Music Militia Night with [Naomi] and friends Voli + Joel Manduke plus support from LIZ, Badflower, Ruslan Sirota, Rozzi Crane, Mac Hanson, Emma Dewing and DJs Eric Sharp + CC Sheffield, hosted by Johnny Galecki (Big Bang Theory) & Ben Feldman (Superstore)

HITS Magazine and The MGMT Company Present

Music Militia Night with [Naomi] and friends Voli + Joel Manduke plus support from LIZ, Badflower, Ruslan Sirota, Rozzi Crane, Mac Hanson, Emma Dewing and DJs Eric Sharp + CC Sheffield, hosted by Johnny Galecki (Big Bang Theory) & Ben Feldman (Superstore)

Mon, December 12, 2016

Doors: 8:30 pm / Show: 9:00 pm (event ends at 2:00 am)

The Satellite

Los Angeles, CA


This event is 21 and over

There will be an optional donation jar at the door with proceeds going to the night's charity of choice!

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Hailing from Los Angeles, [Naomi] arrived on the scene as a fully-formed old soul, although in her early 20's. Weeks into learning how to play guitar, she began blending her experiences into powerful songwriting about her truth as a young woman in a strange and, quite frankly, f***ing crazy city. [Naomi] uses the perfect combination of grit and charm to bring angst to a music scene that could use more of it.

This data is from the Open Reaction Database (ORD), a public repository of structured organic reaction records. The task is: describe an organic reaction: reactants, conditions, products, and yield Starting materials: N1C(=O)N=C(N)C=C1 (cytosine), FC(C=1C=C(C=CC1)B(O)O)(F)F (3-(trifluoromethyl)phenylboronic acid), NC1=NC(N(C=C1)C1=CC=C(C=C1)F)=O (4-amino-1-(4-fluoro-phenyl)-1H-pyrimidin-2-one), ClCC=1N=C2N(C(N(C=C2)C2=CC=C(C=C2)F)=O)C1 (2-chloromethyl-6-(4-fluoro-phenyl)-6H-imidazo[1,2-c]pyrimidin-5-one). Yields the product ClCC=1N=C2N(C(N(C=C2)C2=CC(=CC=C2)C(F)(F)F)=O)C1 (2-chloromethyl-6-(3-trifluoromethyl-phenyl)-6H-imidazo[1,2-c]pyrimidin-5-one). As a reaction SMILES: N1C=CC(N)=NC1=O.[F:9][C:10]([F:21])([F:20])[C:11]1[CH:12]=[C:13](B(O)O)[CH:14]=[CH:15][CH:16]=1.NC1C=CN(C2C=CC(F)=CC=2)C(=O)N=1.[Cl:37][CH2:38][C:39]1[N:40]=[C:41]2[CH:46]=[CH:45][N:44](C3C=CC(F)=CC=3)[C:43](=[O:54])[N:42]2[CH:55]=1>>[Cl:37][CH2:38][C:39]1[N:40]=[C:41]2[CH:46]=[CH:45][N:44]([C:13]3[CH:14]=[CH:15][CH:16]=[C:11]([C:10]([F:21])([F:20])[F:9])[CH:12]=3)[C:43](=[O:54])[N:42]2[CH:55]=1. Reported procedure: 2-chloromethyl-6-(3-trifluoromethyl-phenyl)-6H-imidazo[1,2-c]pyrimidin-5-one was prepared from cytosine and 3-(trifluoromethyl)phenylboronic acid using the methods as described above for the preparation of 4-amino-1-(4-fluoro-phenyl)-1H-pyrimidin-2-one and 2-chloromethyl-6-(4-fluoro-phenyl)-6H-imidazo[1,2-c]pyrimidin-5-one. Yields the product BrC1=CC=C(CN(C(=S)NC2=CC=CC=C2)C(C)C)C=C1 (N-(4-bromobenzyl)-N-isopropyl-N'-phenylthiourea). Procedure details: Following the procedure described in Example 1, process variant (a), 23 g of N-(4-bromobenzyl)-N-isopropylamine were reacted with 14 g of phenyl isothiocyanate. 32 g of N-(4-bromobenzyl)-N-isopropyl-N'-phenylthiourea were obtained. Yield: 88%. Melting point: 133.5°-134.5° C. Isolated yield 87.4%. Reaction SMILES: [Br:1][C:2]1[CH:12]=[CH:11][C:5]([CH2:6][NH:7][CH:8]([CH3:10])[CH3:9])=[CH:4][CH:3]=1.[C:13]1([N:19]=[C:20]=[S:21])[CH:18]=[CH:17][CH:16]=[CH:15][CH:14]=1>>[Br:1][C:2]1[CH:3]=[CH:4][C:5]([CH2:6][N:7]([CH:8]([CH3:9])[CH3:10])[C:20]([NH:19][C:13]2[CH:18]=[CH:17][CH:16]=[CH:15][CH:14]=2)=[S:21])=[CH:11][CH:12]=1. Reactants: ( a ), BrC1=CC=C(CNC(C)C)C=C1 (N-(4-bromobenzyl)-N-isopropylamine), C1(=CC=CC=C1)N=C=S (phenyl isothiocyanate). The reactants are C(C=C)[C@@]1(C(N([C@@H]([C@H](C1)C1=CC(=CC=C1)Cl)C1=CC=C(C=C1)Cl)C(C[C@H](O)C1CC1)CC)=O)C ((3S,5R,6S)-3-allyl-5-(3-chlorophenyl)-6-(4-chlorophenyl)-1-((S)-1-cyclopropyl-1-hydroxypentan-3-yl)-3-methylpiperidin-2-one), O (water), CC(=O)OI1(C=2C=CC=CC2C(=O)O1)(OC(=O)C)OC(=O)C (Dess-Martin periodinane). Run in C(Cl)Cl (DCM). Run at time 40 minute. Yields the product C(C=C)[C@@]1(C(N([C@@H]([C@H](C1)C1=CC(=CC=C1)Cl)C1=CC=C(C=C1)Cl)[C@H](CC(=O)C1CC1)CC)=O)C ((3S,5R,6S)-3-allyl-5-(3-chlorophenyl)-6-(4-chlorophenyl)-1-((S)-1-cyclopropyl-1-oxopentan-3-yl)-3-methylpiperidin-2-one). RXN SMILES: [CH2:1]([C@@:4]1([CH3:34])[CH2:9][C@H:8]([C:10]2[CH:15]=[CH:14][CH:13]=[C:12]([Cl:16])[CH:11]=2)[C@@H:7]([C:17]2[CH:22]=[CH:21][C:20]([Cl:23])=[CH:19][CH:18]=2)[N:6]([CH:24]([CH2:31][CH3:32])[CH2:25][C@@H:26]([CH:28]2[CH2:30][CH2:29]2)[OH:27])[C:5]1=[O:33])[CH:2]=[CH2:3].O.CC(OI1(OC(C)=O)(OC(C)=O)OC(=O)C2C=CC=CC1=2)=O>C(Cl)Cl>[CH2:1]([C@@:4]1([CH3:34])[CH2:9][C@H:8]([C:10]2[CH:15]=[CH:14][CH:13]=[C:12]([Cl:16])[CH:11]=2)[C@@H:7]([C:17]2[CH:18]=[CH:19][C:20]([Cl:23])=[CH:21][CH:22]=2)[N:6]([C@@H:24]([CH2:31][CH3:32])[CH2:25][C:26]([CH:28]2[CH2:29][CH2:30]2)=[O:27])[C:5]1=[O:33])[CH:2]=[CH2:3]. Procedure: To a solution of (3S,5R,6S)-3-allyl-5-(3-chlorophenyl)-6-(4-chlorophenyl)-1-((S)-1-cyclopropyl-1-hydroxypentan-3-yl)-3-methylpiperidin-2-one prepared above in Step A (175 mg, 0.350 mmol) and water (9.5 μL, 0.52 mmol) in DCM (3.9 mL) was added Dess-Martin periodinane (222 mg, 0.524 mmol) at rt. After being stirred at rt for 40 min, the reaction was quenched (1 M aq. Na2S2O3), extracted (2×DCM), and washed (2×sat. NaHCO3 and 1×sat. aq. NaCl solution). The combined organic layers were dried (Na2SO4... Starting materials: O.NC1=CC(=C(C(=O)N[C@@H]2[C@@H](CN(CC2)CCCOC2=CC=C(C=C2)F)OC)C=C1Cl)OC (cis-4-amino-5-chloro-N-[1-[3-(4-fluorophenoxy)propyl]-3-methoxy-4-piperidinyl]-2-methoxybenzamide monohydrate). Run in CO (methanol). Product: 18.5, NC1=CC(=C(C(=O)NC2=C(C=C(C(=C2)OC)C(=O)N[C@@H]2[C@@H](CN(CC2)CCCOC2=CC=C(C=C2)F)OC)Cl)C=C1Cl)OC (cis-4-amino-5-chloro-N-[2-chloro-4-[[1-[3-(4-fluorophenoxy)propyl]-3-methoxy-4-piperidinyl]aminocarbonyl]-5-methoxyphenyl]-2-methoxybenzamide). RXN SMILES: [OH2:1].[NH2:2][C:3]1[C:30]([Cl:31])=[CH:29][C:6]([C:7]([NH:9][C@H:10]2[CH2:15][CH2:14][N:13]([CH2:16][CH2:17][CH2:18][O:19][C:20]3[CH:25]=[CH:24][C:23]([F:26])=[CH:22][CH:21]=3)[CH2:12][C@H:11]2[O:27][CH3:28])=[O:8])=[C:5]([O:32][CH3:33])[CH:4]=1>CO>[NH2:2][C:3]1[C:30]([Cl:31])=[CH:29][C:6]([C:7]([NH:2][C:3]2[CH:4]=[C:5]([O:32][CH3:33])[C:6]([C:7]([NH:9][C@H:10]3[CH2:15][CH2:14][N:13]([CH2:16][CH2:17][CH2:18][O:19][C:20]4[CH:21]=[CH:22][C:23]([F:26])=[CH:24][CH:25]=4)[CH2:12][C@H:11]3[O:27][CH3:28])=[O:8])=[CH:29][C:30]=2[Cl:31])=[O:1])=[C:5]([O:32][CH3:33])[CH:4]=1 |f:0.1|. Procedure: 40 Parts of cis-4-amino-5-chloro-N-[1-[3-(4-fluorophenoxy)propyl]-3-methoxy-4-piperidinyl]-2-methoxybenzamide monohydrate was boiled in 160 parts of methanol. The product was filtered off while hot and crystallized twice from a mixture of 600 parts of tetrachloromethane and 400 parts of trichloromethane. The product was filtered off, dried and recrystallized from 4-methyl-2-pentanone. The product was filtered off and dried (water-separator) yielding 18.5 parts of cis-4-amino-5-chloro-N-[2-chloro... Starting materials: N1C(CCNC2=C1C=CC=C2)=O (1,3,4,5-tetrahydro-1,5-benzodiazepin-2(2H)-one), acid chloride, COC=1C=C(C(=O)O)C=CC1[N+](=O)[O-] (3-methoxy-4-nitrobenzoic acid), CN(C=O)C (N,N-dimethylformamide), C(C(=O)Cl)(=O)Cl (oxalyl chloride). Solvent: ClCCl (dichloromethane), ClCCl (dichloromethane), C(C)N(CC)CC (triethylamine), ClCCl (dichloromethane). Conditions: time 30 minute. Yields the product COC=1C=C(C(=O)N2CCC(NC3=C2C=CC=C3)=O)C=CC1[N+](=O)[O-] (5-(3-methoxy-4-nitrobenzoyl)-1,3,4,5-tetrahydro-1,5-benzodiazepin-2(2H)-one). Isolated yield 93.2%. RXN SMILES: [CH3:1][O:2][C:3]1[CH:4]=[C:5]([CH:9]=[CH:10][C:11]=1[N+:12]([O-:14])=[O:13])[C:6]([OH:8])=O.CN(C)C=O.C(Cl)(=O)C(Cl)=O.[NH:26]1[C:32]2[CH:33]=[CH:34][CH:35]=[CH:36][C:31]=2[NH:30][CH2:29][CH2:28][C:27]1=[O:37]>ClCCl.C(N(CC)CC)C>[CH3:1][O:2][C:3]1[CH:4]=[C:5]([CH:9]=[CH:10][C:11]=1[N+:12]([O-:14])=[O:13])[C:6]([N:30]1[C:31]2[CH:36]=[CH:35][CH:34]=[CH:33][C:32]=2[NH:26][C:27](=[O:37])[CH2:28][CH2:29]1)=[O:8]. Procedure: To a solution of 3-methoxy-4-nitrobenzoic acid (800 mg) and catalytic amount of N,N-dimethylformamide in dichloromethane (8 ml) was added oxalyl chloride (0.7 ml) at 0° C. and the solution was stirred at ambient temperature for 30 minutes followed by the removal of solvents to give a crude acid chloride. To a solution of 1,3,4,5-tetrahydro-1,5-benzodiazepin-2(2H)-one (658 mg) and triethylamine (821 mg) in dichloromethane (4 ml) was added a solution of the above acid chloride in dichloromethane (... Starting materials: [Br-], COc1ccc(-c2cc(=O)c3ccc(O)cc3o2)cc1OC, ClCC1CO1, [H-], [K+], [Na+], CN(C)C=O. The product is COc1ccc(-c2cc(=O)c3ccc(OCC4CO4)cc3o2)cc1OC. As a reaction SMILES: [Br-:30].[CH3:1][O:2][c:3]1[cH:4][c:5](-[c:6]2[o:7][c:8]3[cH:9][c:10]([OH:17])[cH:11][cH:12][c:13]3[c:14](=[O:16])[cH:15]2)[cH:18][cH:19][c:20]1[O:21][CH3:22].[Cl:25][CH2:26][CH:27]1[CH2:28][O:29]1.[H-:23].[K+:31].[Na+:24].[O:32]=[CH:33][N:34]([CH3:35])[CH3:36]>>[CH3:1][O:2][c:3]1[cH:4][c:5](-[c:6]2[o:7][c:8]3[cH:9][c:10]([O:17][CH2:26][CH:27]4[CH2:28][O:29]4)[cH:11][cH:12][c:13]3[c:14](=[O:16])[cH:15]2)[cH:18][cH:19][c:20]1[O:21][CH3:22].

[Naomi]’s songs are kinetic in nature and lyrically pure, but her true super power is live on stage, where the intensity of her Joplin-esque vocals shines through with enough brightness to captivate everyone who experiences it.
In the words of the late astronomer, Carl Sagan, "We are, each of us, a multitude.” Voli—in an attempt to align the stars into a body of self expression and commentary—has made a record that brings these words to life. Artist, producer, musician, rapper, singer, songwriter, recluse, rebel, innovator—Voli is all these things, illustrated in his cross-genre collaborations with musical entities ranging from J. Cole and Young Guru to Bebe Rexha, and most significantly in his career as a solo artist who refuses to accept conventional musical paradigms.